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      04-13-2004
"Jim Cobban" <(E-Mail Removed)> wrote in message news:<(E-Mail Removed)>...
> "Carla Lamp" <(E-Mail Removed)> wrote in message
> news:(E-Mail Removed) om...
> >
> > What you can do is define two interfaces: PublicInterface and
> > PackageInterface (you probably want different names). PublicInterface
> > defines all the methods you wish to share with the public and
> > PackageInterface extends PublicInterface by adding the methods you only

> want
> > to share within your package.
> >
> > Then you define your implementing class Impl as implementing
> > PackageInterface. Whenever you pass an Impl reference outside your
> > package, cast it as a PublicInterface. Whenever you pass an Impl
> > reference inside your package, cast it as a PackageInterface.

>
> Thank you for that suggestion.
>
> I still see a problem. Because all methods in an interface must be public,
> those methods in any class that implements the interface must be public.
> But if ANY public method in such a class must be visible outside the package
> then ALL public methods in that class must be visible outside the package.
> So even if I put some of those methods into PackageInterface, they would in
> fact still be visible to anyone who referenced the class itself, even if I
> do not want those methods to be visible outside the class.
>
> Unless someone can convince me otherwise that says to me that the definition
> of an interface in Java is a gross violation of data protection because it
> forces me to make information public that I do not want to be public. This
> is extremely upsetting.


A simple abstract example is below. Inside the package, classes can
refer directly to the element member of DooHickey as a
PackageInterface. This
means they can use the packageThing method. Outside the package, the
only access to the element member of DooHickey is through the
getElement
method. This method returns a PublicInterface so they can only use
the publicThing method.

Using the Wrapper is not necessary if you are OK with outside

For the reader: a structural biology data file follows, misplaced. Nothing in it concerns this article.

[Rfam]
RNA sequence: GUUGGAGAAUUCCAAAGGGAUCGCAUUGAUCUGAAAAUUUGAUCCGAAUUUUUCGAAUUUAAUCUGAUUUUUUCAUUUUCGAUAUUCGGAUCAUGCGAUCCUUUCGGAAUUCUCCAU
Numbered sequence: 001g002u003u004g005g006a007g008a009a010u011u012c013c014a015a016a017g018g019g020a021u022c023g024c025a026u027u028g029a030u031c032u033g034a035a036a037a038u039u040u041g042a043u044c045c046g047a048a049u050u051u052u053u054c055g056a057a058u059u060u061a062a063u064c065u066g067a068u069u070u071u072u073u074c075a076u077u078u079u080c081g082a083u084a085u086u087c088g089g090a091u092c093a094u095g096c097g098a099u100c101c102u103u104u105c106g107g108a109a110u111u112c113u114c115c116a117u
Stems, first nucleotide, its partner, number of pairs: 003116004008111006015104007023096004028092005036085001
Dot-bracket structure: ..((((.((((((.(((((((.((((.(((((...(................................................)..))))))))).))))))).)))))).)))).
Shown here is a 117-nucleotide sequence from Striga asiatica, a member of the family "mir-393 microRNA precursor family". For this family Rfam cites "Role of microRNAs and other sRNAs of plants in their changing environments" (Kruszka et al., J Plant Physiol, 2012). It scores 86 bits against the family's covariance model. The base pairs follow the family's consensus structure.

classes discovering stuff by introspection.

public interface PublicInterface { public void publicThing () ; }

public interface PackageInterface extends PublicInterface { public
void packageThing () ; }

class Impl implements PackageInterface {
public void publicThing ( ) { } public void packageThing ( ) { } }

public class Wrapper implements PublicInterface {
private PublicInterface pub ;
public Wrapper ( PublicInterface pub ) { this . pub = pub ; }
public void publicThing ( ) { this . pub . publicThing ( ) ; } }

public class DooHickey {
PackageInterface element = new Impl ( ) ;
public PublicInterface getElement ( ) { return ( new Wrapper ( element
) ) ; }
}
 
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Tony Morris
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      04-13-2004
> Unless someone can convince me otherwise that says to me that the
definition
> of an interface in Java is a gross violation of data protection because it
> forces me to make information public that I do not want to be public.

This
> is extremely upsetting.
>


I certainly don't intend to convince you that an interface having implicit
public only methods is the right thing to do, since I have no ambition at
this stage to write a book on software design.

What I can do is suggest that what you are trying to do probably has a much
better solution than trying to "hack around" the design intention of Java
interfaces. Until I know exactly what that is, I will have to consider your
point of view to be yet another naive and misinformed opinion.

--
Tony Morris
(BInfTech, Cert 3 I.T.)
Software Engineer
(2003 VTR1000F)
Sun Certified Programmer for the Java 2 Platform (1.4)
Sun Certified Developer for the Java 2 Platform


 
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Tony Morris
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Posts: n/a
 
      04-13-2004


"Carla Lamp" <(E-Mail Removed)> wrote in message
news:(E-Mail Removed) m...
> "Jim Cobban" <(E-Mail Removed)> wrote in message

news:<(E-Mail Removed)>...
> > "Carla Lamp" <(E-Mail Removed)> wrote in message
> > news:(E-Mail Removed) om...
> > >
> > > What you can do is define two interfaces: PublicInterface and